The first time that I cut myself, I couldn’t feel the pain. It wasn’t until I started bleeding that all circuits clicked and I knew that I was feeling something. And in that solitary moment, the pain that was so deep inside finally shown through to the outside. In that one minute, I felt symmetry. Like with any form of escape, that relief was fleeting. It never lasted more than a minute and often lasted only seconds. I became addicted to that congruence between my thoughts, feelings and physical existence. With anything that you become addicted to, I needed what I had understood to be normalcy inside of myself, and I chased THAT. I knew the very second that I made that choice to harm myself that it wasn’t healthy. I knew that it wasn’t part of my character to do something so reckless. I was ashamed every day that I looked down at one part of my body or another grazed in scars and fresh cuts. I was ashamed of who I had become and went to every length possible to hide it from everyone, including myself. My husband at the time made sure that I understood just how weak of a person that I was, for going to this length of self-harm. He also made sure that I knew that I was psychotic, unstable and needed to be put away. I wasn’t harming anyone else, I wasn’t visiting my pain on him or another. I was handling it in the only way that I knew how to, no matter how self-destructive it was. I wanted to die. I wanted it so badly, I could almost taste it.
When I finally found the courage to leave my marriage, I knew that I couldn’t just leave the way that I was. That I had to make a choice to do things differently. That I had to leave all of my old life behind. To handle my pain in constructive ways and to find a solid avenue by which to move through everything that I was allowing to kill me inside. I stopped feeling the urge to self-harm, when I left. But there I was, by myself, standing in grief and stained in shame, with no idea of how to turn myself around. How to let go of all that I was holding onto and find freedom in my new circumstance.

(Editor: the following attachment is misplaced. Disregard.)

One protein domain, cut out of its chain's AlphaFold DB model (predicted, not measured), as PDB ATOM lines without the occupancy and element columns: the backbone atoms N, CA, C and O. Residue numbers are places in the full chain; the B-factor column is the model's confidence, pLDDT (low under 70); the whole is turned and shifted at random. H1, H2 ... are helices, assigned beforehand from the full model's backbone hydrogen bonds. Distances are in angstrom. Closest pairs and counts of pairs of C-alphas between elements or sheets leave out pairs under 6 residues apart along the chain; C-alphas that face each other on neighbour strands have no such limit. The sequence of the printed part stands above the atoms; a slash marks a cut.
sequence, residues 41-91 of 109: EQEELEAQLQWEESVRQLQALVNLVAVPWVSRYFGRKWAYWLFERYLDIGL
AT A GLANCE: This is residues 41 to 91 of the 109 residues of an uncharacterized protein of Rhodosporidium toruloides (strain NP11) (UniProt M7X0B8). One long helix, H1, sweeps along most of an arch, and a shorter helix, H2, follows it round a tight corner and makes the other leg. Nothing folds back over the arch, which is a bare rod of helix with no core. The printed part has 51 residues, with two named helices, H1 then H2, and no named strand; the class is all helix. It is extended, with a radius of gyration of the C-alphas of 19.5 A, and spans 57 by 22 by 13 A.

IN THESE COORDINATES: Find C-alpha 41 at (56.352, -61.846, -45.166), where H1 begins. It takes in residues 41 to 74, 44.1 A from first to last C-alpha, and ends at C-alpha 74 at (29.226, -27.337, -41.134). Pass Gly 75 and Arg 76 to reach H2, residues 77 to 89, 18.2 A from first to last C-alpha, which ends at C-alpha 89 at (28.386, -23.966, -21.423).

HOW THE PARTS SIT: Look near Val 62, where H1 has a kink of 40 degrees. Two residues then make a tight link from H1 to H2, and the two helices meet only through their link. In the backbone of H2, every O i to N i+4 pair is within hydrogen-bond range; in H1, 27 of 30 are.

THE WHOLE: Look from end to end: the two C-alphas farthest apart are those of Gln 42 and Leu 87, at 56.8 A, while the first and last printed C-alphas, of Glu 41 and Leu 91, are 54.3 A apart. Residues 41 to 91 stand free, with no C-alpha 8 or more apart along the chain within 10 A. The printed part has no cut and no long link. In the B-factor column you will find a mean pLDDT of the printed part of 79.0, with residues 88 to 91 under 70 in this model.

I started getting tattoos to cover the scars of my soiled past. At first I needed to feel the pain of the needle, but after the first tattoo that quickly changed to needing to walk away seeing the beauty left in its place. Instead of looking down at scars, I was now looking down at beautiful pictures that brought me comfort, instead of shame. I took something so dark and self-destructive and found healing through transforming it into something that I could be proud of. I no longer had to hide. I could show these pieces of art with pride in my eyes, and smile with the compliments. Every piece meant something special to me, and my story began to unfold on my skin. Each time that I looked at any of the artwork, I saw more and more of who I was and who I was becoming. I looked at this colorful chaos on my body and saw that I had overcome. I was no longer staring at reminders of pain, but instead looking at promises of something new. I felt hope inside. I remember getting each piece and what was happening physically, emotionally and mentally to me while I sat in the chair. I remember walking away each time feeling closure to whatever pain it was that I was fighting against inside of myself. I didn’t care if my having tattoos was going to cause stares, or questions. I cared about the meaning behind each one of them and the feeling of serenity that I would have each time that I looked at them. Years after my bout with self-harm I reconnected with my brother and confided in him about my past. At the moment he seemed to understand and sympathize with my reasons. But years after that in a heated argument, he made the effort to tell me that I should go ahead and kill myself, to cut myself like I always do because I was weak. In that moment, I was crushed. He was the one person that I had ever told of my life before and I thought that he understood. That he saw how much of a mess inside that I was in the past and loved me enough to never use it against me. I thought that he cared. There was always shame attached to the choices that I made, but there never seemed to be any true understanding for why I made them, from anyone on the outside. And that comes primarily from the fact that these kinds of things are not talked about enough or at any real length for anyone who hasn’t experienced this to fully grasp. When you’re an alcoholic or addict, there’s plenty of people to talk to who are fighting the same struggle as you. Loads of people to pat you on the back when you say how many days sober you are, but in a situation like self-harm – The silence is deafening. The dialogue just isn’t there.